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What I learned about Linux device development: Part I

20 May 2020 . category: tech . Comments
#linux #kernel #gnome #linux driver development #linux device development

I have been reading the firsts three chapters of the Linux Device Drivers book during this week. I have been reading this book in parallel with other book of 600 pages (related to Peruvian economy history since 1889), so the progress I have made on this week is productive enough to me. I have also put in on practice the implementation of the scull driver.

The mentioned book is a little bit outdated of course because there are new ways to do things that were added later in the kernel. So the purpose of this post is to show these outdated parts, what is the new way to do it, and also to extend some things that I did not see covered in the book.

Do not use mknod When registering a char region with register_chrdev_region you have to pass to it a specific major number and a minor number (in the first argument). The book suggests “your drivers should almost certainly be using alloc_chrdev_region rather than register_chrdev_region”.

In fact, it’s better to let the kernel to pick a free major number for you. The annoying part with it is that once you created your driver and loaded it up with the insmod command, the device is not automatically added to the /dev directory. The book tells that when distributing a driver you will have to provide a script that creates the device files manually (usually called MAKEDEV), in this case your script should manually create: /dev/scull0, /dev/scull1, /dev/scull2 and /dev/scull3. For that you do:

mknod /dev/${device}0 c $major 0
mknod /dev/${device}1 c $major 1
mknod /dev/${device}2 c $major 2
mknod /dev/${device}3 c $major 3

However, if you created your device dynamically as the book suggested and you have to tell mknod the major number, how can you tell what major number to use? The book does it by looking at /proc/devices and parsing the major number from it: that’s annoying but understandable since that book targeted the 2.6.10 kernel version.


The new method to do this is through udev. What the kernel has is a pair of functions called class_create and device_create.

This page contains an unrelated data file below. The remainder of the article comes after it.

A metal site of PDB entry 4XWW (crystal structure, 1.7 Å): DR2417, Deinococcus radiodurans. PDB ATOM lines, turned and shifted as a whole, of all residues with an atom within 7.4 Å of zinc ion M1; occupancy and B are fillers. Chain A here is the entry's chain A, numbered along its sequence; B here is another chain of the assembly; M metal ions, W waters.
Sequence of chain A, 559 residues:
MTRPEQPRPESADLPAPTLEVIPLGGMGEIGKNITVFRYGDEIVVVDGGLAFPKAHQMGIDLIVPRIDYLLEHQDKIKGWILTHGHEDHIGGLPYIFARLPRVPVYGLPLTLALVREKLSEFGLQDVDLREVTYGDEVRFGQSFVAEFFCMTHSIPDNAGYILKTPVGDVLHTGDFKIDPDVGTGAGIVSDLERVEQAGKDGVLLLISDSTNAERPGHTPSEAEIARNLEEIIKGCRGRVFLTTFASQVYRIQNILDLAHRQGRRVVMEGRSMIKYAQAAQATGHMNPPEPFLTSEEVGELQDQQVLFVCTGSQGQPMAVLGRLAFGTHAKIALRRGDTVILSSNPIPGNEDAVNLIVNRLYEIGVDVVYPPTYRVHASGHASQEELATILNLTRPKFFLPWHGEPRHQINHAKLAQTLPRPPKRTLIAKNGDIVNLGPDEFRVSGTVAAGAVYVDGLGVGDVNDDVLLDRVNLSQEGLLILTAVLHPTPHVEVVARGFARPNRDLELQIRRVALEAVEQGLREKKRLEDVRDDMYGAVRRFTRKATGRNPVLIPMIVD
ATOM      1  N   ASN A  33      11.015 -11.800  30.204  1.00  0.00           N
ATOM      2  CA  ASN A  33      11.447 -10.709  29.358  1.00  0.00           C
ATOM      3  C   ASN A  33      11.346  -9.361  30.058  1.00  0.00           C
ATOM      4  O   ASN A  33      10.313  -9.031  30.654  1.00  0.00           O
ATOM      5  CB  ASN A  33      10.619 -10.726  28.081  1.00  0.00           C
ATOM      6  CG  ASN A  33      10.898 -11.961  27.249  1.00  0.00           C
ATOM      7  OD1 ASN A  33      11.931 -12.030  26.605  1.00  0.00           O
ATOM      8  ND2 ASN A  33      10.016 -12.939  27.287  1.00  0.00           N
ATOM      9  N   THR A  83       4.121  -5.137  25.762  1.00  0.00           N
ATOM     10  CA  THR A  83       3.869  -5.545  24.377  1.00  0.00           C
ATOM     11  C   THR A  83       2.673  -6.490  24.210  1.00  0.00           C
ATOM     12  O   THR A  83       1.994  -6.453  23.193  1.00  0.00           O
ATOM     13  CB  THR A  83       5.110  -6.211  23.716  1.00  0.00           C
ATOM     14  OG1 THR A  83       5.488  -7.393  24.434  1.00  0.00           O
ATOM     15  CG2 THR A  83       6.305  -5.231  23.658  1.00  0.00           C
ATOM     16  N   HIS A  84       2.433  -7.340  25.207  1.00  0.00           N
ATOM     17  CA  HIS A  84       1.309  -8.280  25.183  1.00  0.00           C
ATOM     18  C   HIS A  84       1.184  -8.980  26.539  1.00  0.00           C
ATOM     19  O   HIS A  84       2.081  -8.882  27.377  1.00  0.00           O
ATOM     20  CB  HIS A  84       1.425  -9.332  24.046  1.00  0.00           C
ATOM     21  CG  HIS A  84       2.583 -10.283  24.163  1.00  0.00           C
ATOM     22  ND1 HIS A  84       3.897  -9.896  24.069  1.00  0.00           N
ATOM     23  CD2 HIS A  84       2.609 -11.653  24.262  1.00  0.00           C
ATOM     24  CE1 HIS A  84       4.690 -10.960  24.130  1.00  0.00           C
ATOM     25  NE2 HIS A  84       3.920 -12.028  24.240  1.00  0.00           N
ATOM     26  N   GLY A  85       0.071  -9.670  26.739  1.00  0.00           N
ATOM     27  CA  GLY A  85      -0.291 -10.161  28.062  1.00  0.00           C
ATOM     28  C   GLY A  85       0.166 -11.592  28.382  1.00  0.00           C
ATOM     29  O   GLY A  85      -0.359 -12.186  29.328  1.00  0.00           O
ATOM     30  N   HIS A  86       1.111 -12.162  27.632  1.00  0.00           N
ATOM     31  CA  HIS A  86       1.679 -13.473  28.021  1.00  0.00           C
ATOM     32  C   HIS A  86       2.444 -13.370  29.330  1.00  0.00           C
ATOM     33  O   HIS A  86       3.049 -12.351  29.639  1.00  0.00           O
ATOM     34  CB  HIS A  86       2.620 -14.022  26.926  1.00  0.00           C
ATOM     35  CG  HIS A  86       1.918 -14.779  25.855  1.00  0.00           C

So do this:

static struct class *scull_class = NULL;

/* ... */

scull_class = class_create (THIS_MODULE, "scull");
if (IS_ERR (scull_class)) {
    res = PTR_ERR (scull_class);
    goto error;

This piece of code will create a folder /sys/class/scull/ in the sysfs virtual file system.

Then… for each minor, in this case 0, 1, 2, 3 (4 devices):

static struct scull_dev *scull_devices = NULL;

/* ... */

device = device_create (scull_class, NULL, devno, NULL, "scull%d", minor);
if (IS_ERR (device)) {
    res = PTR_ERR (device);
    goto error;

This will automatically create the folders scull0scull3 in /sys/class/scull/.

$ ls /sys/class/scull/
scull0  scull1  scull2  scull3

and when that happens the device nodes /dev/scull0, …, /dev/scull3 will be created.

And of course do not forget to clean up your device and class :

/* For each i in 0, 1, 2, 3 */
device_destroy (scull_class, MKDEV (scull_major, scull_minor + i));
class_destroy (scull_class);

Device permissions

If you have followed the above recommendations you will realize that you need superuser permissions to open the files /dev/scull0, …, /dev/scull3. The script I mentioend also took care of assigning permissions manually. You can specify permissions programatically, too. That is what the tty device does.

So once you have created the class scull_class you can do the following

scull_class->devnode = scull_devnode;

where scull_devnode is defined like:

static char *
scull_devnode (struct device * dev, umode_t *mode)
  if (!mode)
    return NULL;

  *mode = 0666;
  return NULL;

Adding support for O_APPEND The scull device example, at least until what I saw did not support append text to the end of the file which is an operation performed with echo foo >> /dev/scull0 for example.

In your .write virtual function, (wrapped with a mutex) do the following:

static ssize_t
scull_write (struct file * filp, const char __user * buf, size_t count,
    loff_t * f_pos)

	/* ... */
	if ((filp->f_flags & O_APPEND)
	    *f_pos = dev->size;

Now the file position is right at the end, writing should happen from there.

That is all for now. I am not an expert on this area, yet. I plan in the future to continue studying about polling, interruptions, and after that I hope that in the next at most three weeks I can create a simple and stupid mouse driver from scratch.

EDIT: The book mentions about the existance of udev but it does not use it in the scull example. I have just realized it, and it is on the page 403.


Fabián Orccón is an awesome person. He lives in Perú, the land of the Incas.